QUESTIONING THE ASSUMPTIONS ABOUT A ‘CENTER-RIGHT NATION’…. On Election Day 2008, Barack Obama had the highest vote percentage of any Democratic presidential candidate in 40 years. He had the highest non-incumbent vote percentage of any candidate, from either party, in 56 years. The same day, voters elected the largest Democratic House majority in two decades, and the largest Democratic Senate majority in three decades.
The day after the election, several leading media voices, including NBC’s Tom Brokaw, described the country as “center-right.” It followed a massive Newsweek cover story that insisted the United States is a “center-right” nation. David Sirota made a fascinating observation at the time, charting the frequency with which the term “center-right nation” appeared in major media — and it spiked the day after the election.
But as much as I’ve scoffed at the establishment’s near-obsession with the dubious observation, the question of whether it might actually be true seems to have become more relevant recently. After all, self-identified conservatives outnumber self-identified liberals by a two-to-one margin — a phenomenon that’s been consistent for decades — and even modest attempts at progressive governing over the last 20 months have caused some major-league hysterics in some circles.
What’s more, consider the trajectory of the Republican Party over the last several decades. The Republicanism of the Eisenhower/Nixon years would fit comfortably in the Democratic mainstream of the 20th century, while the radicalism of the contemporary GOP doesn’t seem to bother voters much — at least not if this year’s polling is any indication.
So, is there something to this “center-right” talk? Ezra Klein had a good item the other day making the case that we’re probably just not especially ideological. Our politics is resistant to change, which represents a certain kind of conservatism, but not the one the “center-right” is describing.
America’s center-rightness is supposedly proven by the fact that we don’t have a government-run health-care system. But we love our Medicare. We prefer it, in fact, to our private insurance. And we’re less satisfied with our system than Europeans are with theirs. So we’re a country that opposes government-run health care — except when we have it, and then we far prefer it to the private market, and we’re more likely than people in other countries to demand that our health-care system gets rebuilt.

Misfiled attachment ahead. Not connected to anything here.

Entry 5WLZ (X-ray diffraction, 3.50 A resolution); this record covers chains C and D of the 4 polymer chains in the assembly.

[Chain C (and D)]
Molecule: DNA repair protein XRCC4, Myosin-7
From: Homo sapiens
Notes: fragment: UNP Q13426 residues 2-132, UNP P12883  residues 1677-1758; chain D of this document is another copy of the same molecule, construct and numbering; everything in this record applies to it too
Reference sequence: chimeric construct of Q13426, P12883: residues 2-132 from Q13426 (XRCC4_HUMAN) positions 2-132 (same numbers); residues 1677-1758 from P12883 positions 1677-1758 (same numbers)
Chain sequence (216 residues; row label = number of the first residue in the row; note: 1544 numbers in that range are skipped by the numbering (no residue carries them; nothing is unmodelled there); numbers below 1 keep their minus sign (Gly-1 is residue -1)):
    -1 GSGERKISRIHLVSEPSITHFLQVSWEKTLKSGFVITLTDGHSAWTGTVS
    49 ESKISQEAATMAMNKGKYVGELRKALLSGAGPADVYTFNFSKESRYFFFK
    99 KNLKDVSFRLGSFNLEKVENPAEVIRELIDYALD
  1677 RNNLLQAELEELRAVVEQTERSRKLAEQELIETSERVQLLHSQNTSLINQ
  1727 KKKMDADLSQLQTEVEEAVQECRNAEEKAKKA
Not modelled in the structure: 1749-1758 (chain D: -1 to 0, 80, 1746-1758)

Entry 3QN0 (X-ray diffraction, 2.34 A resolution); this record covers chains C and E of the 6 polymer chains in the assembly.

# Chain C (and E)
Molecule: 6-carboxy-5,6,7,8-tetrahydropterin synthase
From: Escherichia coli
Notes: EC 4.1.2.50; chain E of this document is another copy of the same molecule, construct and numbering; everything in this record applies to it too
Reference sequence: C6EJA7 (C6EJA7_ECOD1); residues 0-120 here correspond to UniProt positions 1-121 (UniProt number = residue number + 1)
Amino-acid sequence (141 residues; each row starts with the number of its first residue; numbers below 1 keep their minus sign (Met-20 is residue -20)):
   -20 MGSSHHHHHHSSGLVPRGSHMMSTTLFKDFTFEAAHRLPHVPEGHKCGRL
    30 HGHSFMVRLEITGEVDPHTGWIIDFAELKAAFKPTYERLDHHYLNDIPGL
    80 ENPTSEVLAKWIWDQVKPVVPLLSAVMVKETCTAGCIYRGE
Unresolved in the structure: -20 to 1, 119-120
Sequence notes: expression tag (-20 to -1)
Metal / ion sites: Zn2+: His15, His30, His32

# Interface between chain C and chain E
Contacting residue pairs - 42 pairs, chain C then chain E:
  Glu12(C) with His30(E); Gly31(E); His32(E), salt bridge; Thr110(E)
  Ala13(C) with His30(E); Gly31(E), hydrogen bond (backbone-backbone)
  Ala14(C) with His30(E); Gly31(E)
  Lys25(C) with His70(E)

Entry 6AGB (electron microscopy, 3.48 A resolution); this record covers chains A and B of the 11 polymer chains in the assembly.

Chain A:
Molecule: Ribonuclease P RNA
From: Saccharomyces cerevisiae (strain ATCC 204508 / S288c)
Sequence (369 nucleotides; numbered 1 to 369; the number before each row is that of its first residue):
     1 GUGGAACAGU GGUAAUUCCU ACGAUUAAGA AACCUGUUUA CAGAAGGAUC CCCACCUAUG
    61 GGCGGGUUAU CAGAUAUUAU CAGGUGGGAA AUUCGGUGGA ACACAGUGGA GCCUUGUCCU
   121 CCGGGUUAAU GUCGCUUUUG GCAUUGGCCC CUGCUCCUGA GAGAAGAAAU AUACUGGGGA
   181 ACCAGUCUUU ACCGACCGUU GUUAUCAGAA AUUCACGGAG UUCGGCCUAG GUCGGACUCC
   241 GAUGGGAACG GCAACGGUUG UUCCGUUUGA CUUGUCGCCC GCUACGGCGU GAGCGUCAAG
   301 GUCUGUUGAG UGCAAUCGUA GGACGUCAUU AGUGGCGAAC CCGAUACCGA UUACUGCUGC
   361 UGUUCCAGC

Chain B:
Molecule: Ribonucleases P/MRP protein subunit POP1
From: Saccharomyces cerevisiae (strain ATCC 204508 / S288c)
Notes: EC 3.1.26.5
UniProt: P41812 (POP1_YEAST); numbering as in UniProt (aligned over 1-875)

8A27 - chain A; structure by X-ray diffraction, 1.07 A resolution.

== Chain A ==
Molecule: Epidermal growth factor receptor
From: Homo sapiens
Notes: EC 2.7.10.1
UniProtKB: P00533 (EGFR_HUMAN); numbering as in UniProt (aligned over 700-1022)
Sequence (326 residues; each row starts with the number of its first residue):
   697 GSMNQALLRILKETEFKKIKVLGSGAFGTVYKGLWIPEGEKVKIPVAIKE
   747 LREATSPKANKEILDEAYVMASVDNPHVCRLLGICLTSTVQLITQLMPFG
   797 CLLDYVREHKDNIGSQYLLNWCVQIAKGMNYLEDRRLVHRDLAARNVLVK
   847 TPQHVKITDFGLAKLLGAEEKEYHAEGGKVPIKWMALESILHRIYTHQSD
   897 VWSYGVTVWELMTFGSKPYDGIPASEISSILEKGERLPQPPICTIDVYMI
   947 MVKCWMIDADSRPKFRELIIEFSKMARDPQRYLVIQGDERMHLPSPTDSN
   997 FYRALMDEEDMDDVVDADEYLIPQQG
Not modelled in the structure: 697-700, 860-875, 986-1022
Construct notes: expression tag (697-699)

…I think that the exceptionalism of the American political system comes from its structure, which is conservative with a small-c.
Because it’s harder for the government to do things, the government does fewer things. At least seven presidents have run for office with some sort of universal health-care plan. In another system, one of them would’ve succeeded, and we would have had national health care by the mid-20th century, and one of the central policy differences between America and Europe wouldn’t exist. As it happens, our system makes legislative change difficult, and so they all failed. But in the cases when they succeeded — Social Security and Medicare — their successes are wildly popular, and efforts to roll the programs back have been catastrophic failures. The American political system isn’t so much biased against the left or the right as against change in general, and though there are occasional moments when events and majorities align to allow a political party to achieve a lot of the items on its agenda, they’re quite rare, and almost never durable.
That sounds right to me. We saw just such a moment in the wake of spectacular recent Republican failures, which gave Democrats an unusually-large majority, and an opportunity to complete some historic achievements. It’s that “durable” part that’s proving difficult, especially in the midst of a still-struggling economy.
Still, it’s a debate worthy of additional exploration, so I thought I’d open this up for some debate: is this a “center-right” nation? What’s the appropriate metric to even consider such a question?